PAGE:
A devout NBA fan could simply dismiss the reports as hearsay, as so many did in baseball for many years. The more sophisticated thinker would likely posit that since Biogenesis whistle blower Porter Fischer has mentioned players from numerous sports, it is highly unlikely the NBA emerges from this whole mess unscathed.
If it turns out to be a lesser known player or group of players, it will likely not impact the NBA very much just as we saw with Turkoglu. But what happens when the first big-name NBA player is accused of using PEDs?
Imagine for a second, and remember this is pure speculation in an effort to encourage thought on the topic, that a superstar like LeBron James, Kobe Bryant or Dwight Howard is on that list. All of a sudden the NBA will be thrust into the PED spotlight.
It will likely begin with players denying any use. As we’ve learned from our friends in Major League Baseball, denials, no matter how emphatic, mean nothing in terms of truth value. Once the evidence reaches a critical mass, the player will take his suspension and offer a vague apology for his ambiguous “bad decisions” while never truly admitting to using. At this point, though, the damage is already done. As we’ve also learned from baseball, once star players are implicated the integrity of the game along with all of the accomplishments of the players who play it are now in question, fairly or unfairly.
The game might never be the same.
Reports have emerged that the NBA is planning to initiate HGH testing next season. While this will be a good PR move for the league, rest assured it has resisted implementing such testing for as long as possible. Like the NFL and other sports, expect players to have a window of time where they know they will be tested. Even with such warning, players are bound to get sloppy and get caught in various ways thereby creating a potential nightmare scenario for the NBA.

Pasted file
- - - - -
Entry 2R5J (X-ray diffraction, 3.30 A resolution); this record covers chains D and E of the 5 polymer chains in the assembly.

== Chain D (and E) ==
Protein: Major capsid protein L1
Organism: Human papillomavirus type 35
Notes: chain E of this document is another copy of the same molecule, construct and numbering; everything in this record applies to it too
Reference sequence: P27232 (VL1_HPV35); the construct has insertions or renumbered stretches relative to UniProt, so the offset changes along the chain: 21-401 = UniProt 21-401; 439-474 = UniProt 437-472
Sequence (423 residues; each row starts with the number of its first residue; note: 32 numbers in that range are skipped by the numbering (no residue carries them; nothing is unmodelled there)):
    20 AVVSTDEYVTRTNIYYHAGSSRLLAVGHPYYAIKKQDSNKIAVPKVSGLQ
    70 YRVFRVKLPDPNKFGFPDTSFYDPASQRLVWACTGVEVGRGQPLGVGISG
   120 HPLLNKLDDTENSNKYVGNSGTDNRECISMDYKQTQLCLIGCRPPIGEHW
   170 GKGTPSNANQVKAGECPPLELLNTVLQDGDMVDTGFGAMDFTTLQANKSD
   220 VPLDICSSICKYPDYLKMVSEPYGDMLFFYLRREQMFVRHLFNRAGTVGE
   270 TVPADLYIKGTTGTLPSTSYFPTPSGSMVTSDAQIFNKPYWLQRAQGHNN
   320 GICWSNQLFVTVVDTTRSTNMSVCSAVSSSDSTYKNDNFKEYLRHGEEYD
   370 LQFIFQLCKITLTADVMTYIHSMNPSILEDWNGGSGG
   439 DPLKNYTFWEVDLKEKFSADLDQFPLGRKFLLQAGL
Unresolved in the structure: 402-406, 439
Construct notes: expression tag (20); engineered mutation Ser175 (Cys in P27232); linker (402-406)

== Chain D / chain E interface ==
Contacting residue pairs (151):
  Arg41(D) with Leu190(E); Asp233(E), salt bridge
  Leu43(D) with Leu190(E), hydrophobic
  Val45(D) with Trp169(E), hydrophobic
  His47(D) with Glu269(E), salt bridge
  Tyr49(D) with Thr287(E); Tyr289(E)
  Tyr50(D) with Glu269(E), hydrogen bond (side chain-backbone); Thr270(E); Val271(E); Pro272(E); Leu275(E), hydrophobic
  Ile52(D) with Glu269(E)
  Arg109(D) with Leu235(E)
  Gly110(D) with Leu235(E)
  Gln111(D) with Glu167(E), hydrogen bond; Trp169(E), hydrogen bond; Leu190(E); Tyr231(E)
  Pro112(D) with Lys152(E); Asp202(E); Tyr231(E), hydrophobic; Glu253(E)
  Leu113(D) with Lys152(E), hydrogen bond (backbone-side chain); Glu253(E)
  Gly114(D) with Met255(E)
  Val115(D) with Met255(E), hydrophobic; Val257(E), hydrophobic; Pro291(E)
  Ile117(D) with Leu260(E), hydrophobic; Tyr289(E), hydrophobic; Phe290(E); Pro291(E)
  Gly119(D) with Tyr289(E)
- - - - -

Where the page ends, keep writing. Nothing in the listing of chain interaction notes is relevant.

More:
We won’t know how the public will truly view PED use in the NBA until the first big-name player is implicated. The worst-case scenario is that fans and the general public are as outraged as they have been about PED use in baseball. Sadly, the best-case scenario for the league is that the public takes the same approach they do with PED use in the NFL, which is to not care as long as the player performs when he returns from suspension.
There is no question players in the NBA are using PEDs, it’s simply a matter of how many. It is my hope the NBA will do the right thing as it implements its testing policy and rules with a heavy hand. It always makes me chuckle when people debate the best way to deter PED use. It’s obvious that some of these folks haven’t been involved in pro sports in any capacity because there’s only one way to truly deter the behavior of pro athletes: take their money… and take it all.
Suspending players for 40, 50 or 60 games really won’t do much since, as we’ve seen in baseball, they know they’ll get the rest of their fully guaranteed contract when they return from suspension. Think about it: if using PEDs puts a player at a level to get a max contract worth let’s say $120 million and the suspension takes $15 million of that he will still come out with a net of $105 million. That’s great business.
When people talk about the sanctity of the game and respect for those who came before them, the uncomfortable truth is that most players are concerned about money first and all of that other stuff second, if at all. These are things fans care about far more than players.
If a player tests positive for PEDs, his contract should be voided. Such a measure will instantly put a stop to most of the cheaters in every sport.
Unfortunately, it’s unlikely the NBA or any other league will take such drastic action. Instead, it will do what other leagues have done, which is punish enough to make the general public believe it is being taken seriously. The players’ unions yield far too much power for such punishment to ever be instituted.
Whatever the NBA plans to do, it had better figure it out quickly. The era of PED innocence in the world’s second-most popular sport is racing toward a conclusion.
Baseball has burned me once before. I won’t be burned again. When the first big-name NBA player gets popped for PEDs I will shake my head in disappointment, but I sure as hell won’t be surprised.
Dr. Travis Heath is a psychologist in private practice, assistant professor of psychology at MSU Denver and has served as a team consultant in the NBA. He also co-hosts a show on Mile High Sports Radio weeknights from 6-8 p.m. You can follow him on Twitter @DrTravisHeath.